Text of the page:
Cheap Natural Gas Is A Thing Of The Past

Cheap Natural Gas Is A Thing Of The Past

The era of cheap natural gas might be gone for good. U.S. natural gas futures climbed to a 31-month high of 4.16/MMBtu on Thursday thanks to forecasts for hotter weather over the next two weeks and soaring global gas prices ensuring that U.S. liquefied natural gas (LNG) exports will remain at record highs.

Refinitiv has projected that average gas demand, including exports, will climb from 90.9 bcfd in the current week to 94.5 bcfd next week as cooling demand keeps rising. Next week’s forecast is actually lower than anticipated because some power generators will be forced to burn coal instead due to increasingly high natural gas prices.

But that won’t be on a big enough scale to stop the natural gas march.

And that’s great news for U.S. LNG: Between January and June 2021, U.S. LNG exports jumped by 42% Y/Y to an average of 9.6 billion cubic feet per day (Bcf/d), compared with the first half of 2020. Asia remained the top buyer of U.S. LNG, accounting for 46 percent of exports through the end of May.

Short-term outlook: Supply Crunch

According to a report in the Financial Times, natural gas prices have climbed sharply across Europe and Asia thanks to tighter supplies, lower production volumes in Europe, as well as lower exports from Russia.

Consequently, natural gas prices in Europe have surged to around 40 euros per mWh (~14/MMBtu) for the first time ever, with UK gas prices at the highest levels in 16 years. The situation is even direr in Asia where gas prices have hit $15/MMBtu

The supply crunch is only expected to intensify over the coming weeks.

“If anything it’s surprising there hasn’t been more concern. In terms of additional supply there aren’t many options on the table globally. Russia is really the only discretionary source of supplies out there but we don’t know when additional deliveries might start. So traders around the world, from Japan to Brazil, are starting to watch European prices too,” Tom Marzec-Manser at ICIS has told FT.

Natural gas demand has rebounded strongly across the globe in part due to economic recovery as economies reopen but also due to a spate of extreme weather events. A long winter in Europe as well as droughts in places like Brazil have elevated natural gas consumption.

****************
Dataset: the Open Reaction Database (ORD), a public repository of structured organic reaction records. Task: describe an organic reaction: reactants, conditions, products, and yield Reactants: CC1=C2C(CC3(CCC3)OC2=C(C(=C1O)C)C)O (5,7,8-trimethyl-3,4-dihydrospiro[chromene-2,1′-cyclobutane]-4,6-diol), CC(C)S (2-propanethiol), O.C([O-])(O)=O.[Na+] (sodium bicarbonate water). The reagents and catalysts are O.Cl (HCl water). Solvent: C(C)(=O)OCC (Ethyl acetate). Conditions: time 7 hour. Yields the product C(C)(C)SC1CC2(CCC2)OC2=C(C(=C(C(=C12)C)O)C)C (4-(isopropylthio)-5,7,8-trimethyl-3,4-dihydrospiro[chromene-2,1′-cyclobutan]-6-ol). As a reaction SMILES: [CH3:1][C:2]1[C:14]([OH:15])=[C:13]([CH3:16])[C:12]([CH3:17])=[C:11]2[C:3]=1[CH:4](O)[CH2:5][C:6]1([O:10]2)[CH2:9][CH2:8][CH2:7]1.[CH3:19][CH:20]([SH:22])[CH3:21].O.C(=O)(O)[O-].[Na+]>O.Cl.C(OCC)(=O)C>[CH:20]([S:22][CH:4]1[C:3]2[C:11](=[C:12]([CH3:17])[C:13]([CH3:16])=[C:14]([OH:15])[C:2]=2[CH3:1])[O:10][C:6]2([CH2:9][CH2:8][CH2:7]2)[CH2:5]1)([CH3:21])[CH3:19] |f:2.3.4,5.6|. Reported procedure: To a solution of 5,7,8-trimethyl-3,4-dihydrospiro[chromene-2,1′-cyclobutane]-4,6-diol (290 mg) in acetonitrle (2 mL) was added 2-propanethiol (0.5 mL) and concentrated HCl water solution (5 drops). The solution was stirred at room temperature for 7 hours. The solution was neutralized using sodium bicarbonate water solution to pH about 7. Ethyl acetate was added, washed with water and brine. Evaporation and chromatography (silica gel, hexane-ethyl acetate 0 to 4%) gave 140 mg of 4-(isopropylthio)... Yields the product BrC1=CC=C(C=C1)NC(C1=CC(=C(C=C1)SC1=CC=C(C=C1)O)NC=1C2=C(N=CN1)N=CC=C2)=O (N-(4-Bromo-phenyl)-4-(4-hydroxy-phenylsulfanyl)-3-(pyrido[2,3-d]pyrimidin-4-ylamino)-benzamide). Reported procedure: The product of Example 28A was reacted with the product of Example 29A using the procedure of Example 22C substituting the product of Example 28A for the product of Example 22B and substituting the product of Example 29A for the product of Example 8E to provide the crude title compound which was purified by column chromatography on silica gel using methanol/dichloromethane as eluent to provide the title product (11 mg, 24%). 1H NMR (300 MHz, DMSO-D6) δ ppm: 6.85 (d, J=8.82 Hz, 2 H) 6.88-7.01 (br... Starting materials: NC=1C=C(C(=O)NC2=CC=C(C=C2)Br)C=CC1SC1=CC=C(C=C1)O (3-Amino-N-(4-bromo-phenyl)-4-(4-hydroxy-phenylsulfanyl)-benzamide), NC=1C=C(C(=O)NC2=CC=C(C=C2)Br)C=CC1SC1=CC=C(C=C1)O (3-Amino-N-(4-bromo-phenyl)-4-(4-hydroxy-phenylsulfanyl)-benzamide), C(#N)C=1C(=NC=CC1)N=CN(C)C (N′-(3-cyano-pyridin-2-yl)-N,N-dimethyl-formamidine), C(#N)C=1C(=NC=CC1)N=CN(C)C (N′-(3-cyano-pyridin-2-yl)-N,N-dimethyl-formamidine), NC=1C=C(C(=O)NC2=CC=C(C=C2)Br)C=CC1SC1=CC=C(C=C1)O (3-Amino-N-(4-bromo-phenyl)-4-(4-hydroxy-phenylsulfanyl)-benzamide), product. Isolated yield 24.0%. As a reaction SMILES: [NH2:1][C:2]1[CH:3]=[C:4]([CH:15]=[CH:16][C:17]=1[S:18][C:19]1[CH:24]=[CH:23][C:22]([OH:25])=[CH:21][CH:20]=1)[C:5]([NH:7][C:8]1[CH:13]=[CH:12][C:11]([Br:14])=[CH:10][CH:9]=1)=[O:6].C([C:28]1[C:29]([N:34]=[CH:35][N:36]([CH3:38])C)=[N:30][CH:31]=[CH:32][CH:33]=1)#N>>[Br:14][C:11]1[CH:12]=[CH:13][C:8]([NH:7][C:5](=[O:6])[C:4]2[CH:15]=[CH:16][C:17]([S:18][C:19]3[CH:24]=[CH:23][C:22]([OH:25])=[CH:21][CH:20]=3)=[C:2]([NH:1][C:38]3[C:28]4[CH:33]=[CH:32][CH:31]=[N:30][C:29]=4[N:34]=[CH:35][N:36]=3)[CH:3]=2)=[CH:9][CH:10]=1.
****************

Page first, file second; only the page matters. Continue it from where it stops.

The bullish short-term outlook could, however, come under pressure.

Last week, the EIA recorded a 32 Bcf injection, above the five-year average of 30 Bcf. Estimates for the current week vary widely from as little as 14 Bcf to one as large as 34 Bcf.

The United States has a long-running love affair with natural gas, with fossil fuels acting as the lynchpin in the country’s power generation mix, while nearly half of American homes use the fuel for heating. With the transition from fossil fuels to renewables in full swing in many states, natural gas serves as the bridge that will make the switch smoother and less jarring.

Indeed, natural gas and LNG are now being viewed as the bridge in the transition to renewable energy thanks to their more favorable emissions profile, as it generates 30% less carbon dioxide than fuel oil and 45% less than coal.

And, this is very likely to become a long-term trend.

Whereas a combination of several short-term tailwinds such as supply disruptions, the global economic rebound, and a pause in new LNG export plants have been driving the natural gas rally, there is a growing consensus that structural changes led by the clean energy transition mean that this is likely to become the new norm.

To exacerbate matters, investments in new gas fields have been falling over the years amid calls from climate-conscious investors and governments. For instance, high carbon prices in Europe are forcing utilities to quickly switch to natural gas; China is ready to be more reliant on gas than ever, while scores of governments in South and Southeast Asia are planning dozens of new gas plants to meet rapidly growing electricity needs. Further, the switch to natural gas can be made relatively quickly with limited capital deployments.

With few other viable options, the world will continue to rely more heavily on cleaner-burning gas to help achieve short-term green goals.

“No matter how you look at it, gas will be the transitional fuel for decades to come as major economies commit to meeting carbon emission targets. The price of gas is more likely to remain high in the medium term and increase in the long term,” Chris Weafer, CEO of Macro-Advisory Ltd., has told Bloomberg.

Indeed, natural gas is the only fossil fuel that’s expected to record significant growth in the current decade, with demand forecast to increase 7% from pre-Covid-19 levels by 2024, according to the International Energy Agency. LNG demand, in particular, is expected to remain strong, with LNG demand forecast to grow 3.4% annually through 2035, according to an analysis by McKinsey & Co.

A lack of capital investments, however, means that natural gas supply is likely to remain tight. For instance, few new LNG export projects have been approved since early 2020, save for a massive expansion in Qatar. Meanwhile, Saudi Arabia has planned to develop the giant Jafurah gas field, but a good chunk of that gas is likely to end up in its green hydrogen project.



Brant Foy

Brant E. Foy is a reporter for Business Journal.  He has previously worked for the Waco Star Journal.  As a contributor to Business Journal, Brant covers emerging business developments, legal and trending technology related stories.